I’ve just got off the phone from a customer in Bath who’s suddenly become unable to edit their WordPress powered website and found my details via Google (it’s nice to know when some of your Search Engine Optimisation goals are starting to generate meaningful traffic). I expect the articles on WordPress security peaked their interest…
Like any good web developer, my first port of call was a quick dive into the html source code. And sure enough I found the dreaded meta generator tag announcing to the world their site was running an outdated version of WordPress. Now there are plenty of other ways of finding insecure installations of WordPress, and I’ve never been a big fan of the “Security through obscurity” school of thought, but it doesn’t help to announce the fact you aren’t maintaining your site as assiduously as you should. WordPress should disable this feature by default IMHO. Scanning further down the html source I saw hundreds of links injected underneath the closing </html> tag, wrapped in some css to be hidden from human viewers. So it’s clear, the site’s been hacked, but what should you do now?
The first thing to do is get an immediate dump of both the database and the ftp server contents the site is hosted on. Once you have that in place, it’s time to get a little forensic. A little Googling for the symptoms you are experiencing never hurts. The next step is to try to sanitise the files from the FTP server. However this gets tricky if you don’t have a pristine copy of the Theme files that were used to create the site. If you do, you can use a tool like diff to check for anomalies between the source files and the files from the hacked website.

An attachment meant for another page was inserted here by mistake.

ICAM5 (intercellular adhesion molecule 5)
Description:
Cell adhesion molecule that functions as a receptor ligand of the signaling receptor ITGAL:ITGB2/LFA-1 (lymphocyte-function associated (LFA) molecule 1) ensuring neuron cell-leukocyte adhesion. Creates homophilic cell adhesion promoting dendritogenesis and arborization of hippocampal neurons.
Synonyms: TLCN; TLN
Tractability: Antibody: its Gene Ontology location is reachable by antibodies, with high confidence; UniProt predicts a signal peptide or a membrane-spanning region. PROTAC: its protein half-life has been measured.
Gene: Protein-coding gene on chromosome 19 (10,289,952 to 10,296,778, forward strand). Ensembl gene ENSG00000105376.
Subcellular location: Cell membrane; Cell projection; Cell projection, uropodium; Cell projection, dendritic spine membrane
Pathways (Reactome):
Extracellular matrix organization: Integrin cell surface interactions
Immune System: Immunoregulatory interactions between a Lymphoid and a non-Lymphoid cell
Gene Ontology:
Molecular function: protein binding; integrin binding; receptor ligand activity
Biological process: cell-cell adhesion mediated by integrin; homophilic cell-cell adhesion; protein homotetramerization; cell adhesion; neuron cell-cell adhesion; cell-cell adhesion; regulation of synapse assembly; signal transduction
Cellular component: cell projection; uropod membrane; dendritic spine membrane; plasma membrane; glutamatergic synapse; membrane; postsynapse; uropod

Then I’d start to look through the database for external links or other such unusual content in the wp_posts table. You can often achieve this more quickly if you have a text editor and a mysql dump file. If the database has been hacked, you’ve got to be meticulous in cleaning it out. Remember that the hacker may well have either created a new login user, so don’t forget to delete all the users and create new ones, with new passwords.
I’d then install that database on a local web server that isn’t accessible from the internet and setup a clean installation of WordPress on a local webserver. Run the WordPress update wizard. Then download clean versions of all the plugins that have been used in your site and install them.
Next step is to install the custom theme and thoroughly check it for problems with the patched version of WordPress. Harden the theme and installation as much as you see fit.
The last step is to reset all your FTP, MYSQL and WordPress passwords and run a thorough check on your computer for viruses, trojans or other malware. With WordPress it’s most likely they bruteforced their way in, but you could have a keystroke or ftp logger sending your details to some nefarious hackers…
Finally, once you’re happy that you have as secure an install as possible, upload everything and push it live. Then monitor the site carefully for a few days or weeks. Look in the server logs for visits to unusual pages or strange querystrings in urls.
WordPress is unfortunately a target for hackers, simply because it provides such a large attack surface, with millions of installs and thousands of inexperienced users. If you keep youR installation patched you should avoid most problems, unless you’re really unlucky and get hit during a “zero-day” attack.
If your business or website depends on WordPress and has been hacked, but you don’t understand how to sanitise it, why not give us a call and we can help you with your WordPress security issues.